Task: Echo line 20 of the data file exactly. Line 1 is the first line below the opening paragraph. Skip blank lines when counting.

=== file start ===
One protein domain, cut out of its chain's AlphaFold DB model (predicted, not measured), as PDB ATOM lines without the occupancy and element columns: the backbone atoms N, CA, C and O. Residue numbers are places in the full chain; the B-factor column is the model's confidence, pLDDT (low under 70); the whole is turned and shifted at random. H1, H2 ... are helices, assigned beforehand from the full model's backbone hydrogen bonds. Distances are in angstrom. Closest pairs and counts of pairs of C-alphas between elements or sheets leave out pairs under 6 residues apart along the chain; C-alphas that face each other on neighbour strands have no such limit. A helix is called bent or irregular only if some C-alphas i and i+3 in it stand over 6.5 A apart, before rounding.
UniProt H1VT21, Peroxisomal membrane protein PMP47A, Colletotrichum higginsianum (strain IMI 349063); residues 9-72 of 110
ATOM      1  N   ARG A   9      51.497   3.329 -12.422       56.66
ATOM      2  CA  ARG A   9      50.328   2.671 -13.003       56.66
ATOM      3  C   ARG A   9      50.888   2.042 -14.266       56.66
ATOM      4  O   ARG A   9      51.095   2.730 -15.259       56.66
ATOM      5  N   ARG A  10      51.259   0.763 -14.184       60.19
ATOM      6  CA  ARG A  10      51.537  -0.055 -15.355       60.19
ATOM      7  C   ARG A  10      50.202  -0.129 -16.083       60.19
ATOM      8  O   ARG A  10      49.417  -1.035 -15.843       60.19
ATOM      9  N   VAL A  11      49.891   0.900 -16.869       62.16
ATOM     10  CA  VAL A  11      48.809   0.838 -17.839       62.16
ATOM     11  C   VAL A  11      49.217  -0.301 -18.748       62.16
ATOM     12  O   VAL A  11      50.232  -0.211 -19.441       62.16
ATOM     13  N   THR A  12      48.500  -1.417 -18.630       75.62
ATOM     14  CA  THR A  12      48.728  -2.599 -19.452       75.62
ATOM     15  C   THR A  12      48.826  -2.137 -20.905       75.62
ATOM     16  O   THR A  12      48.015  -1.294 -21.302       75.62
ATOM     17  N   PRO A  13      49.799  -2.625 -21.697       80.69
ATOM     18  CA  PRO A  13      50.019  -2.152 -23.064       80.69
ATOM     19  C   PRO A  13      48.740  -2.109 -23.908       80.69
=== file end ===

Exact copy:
ATOM     19  C   PRO A  13      48.740  -2.109 -23.908       80.69